It’s one of the main reasons managers give for not thanking employees.
I just don’t have the time.
That’s a shame, because in the long run a robust employee appreciation program actually saves time. Employees who feel appreciated are more productive, and retention goes up.
This is especially true at the holidays, when time is at a premium.
Don’t let a time crunch keep your company from having a great holiday turkey gift program! Begin your planning now. gThankYou makes it easy to share the gift of a Thanksgiving Turkey with Gift Certificates for any brand, any preparation of whole turkey, redeemable nationally at major grocery stores.
August is the ideal time to start planning your Thanksgiving turkey gifts.
If you plan now, the logistics will be taken care of — and you’ll have time to focus on what’s really important: sharing your Thanksgiving turkey gifts with a meaningful, thoughtful message of gratitude.
The sooner you have your program logistics in place, the more time you’ll have this holiday season for augmenting your holiday turkey gift program with personalized greetings, holiday parties and seasonal employee engagement activities.
And at the heart of it, you’ll be sharing a gift that evokes gratitude, family togetherness and the joy of the season. A turkey centerpiece is the perfect gift for busy working families who value convenience and time together! It’s practical as well as meaningful.Read More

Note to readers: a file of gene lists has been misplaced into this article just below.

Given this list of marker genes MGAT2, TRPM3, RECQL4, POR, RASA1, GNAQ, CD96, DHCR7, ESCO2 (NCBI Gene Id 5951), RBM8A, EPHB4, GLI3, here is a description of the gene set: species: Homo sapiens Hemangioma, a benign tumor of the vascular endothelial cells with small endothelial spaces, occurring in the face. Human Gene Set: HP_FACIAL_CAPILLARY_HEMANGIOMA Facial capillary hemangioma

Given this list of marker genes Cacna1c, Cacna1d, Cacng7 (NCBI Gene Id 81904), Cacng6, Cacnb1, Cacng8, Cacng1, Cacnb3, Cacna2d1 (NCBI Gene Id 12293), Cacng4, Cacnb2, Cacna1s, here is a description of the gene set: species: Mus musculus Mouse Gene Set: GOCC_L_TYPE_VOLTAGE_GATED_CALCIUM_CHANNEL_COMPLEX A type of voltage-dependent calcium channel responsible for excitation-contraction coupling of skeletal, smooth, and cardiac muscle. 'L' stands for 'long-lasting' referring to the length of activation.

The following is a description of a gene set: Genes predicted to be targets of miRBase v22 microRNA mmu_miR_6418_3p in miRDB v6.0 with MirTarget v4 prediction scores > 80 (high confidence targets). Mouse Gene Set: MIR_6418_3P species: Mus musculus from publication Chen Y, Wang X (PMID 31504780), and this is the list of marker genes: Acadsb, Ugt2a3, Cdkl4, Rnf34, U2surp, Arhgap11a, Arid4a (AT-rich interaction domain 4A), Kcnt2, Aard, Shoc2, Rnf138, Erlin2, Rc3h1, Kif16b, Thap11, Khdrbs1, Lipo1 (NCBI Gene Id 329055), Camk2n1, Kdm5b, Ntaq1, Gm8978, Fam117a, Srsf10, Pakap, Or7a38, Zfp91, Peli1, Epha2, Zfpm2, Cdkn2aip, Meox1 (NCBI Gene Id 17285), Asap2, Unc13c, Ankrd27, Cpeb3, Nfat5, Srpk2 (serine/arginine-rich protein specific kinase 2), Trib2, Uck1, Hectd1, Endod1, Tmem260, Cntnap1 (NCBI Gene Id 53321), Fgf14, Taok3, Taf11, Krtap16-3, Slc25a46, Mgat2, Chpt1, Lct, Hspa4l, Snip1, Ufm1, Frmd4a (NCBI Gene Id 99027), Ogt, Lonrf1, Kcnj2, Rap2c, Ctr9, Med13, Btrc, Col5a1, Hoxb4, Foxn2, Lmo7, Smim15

The dog days of summer are here, and your staff could use a little extra engagement. Now’s the time to bring the team back together from their summer distractions with a late-summer employee cookout.
Workplace productivity drops 20 percent during the summer months, team projects take 13 percent longer to complete and workers are 45 percent more distracted, according to Entrepreneur.
Push back against those disengagement tendencies by embracing summer fun in a way that reinforces and builds team dynamics.
“Summer barbecues are a must,” Entrepreneur’s Zeynep Ilgaz writes.
An employee cookout is affordable and straightforward to plan, and a low-investment, high-yield activity when done right.
Employees enjoy the break from routine and the chance to bond with coworkers and management in a social setting — then return to work rejuvenated and refocused. Everyone wins!Read More
What are we really talking about when we say “employee engagement”? A workforce that shares a sense of belonging in the workplace, for starters.
This is the new evolution of engagement: really drilling down to core concepts to better understand business jargon.
“Engagement is, as I like to joke, a six-dollar word that consultants say when people like what they do and want to come to work everyday,” executive coach and educator John Baldoni writes in a Forbes column on developing engagement.
When an employee has a sense of belonging in the workplace, it “connotes ownership,” Baldoni writes.
“You belong therefore you own. Not property but something more meaningful. You own responsibility. You have a sense of autonomy that enables you to act for the good of the organization. Not because you have to, but because you want to.”
The IBM/Globoforce “Employee Engagement Index” measures belonging first among the “five key tenets” of a positive employee experience. It defines sense of belonging in the workplace as “feeling part of a team, group or organization.”Read More
As the value of workplace gratitude gets more recognition, leaders are exploring its impact and studying how to better implement it.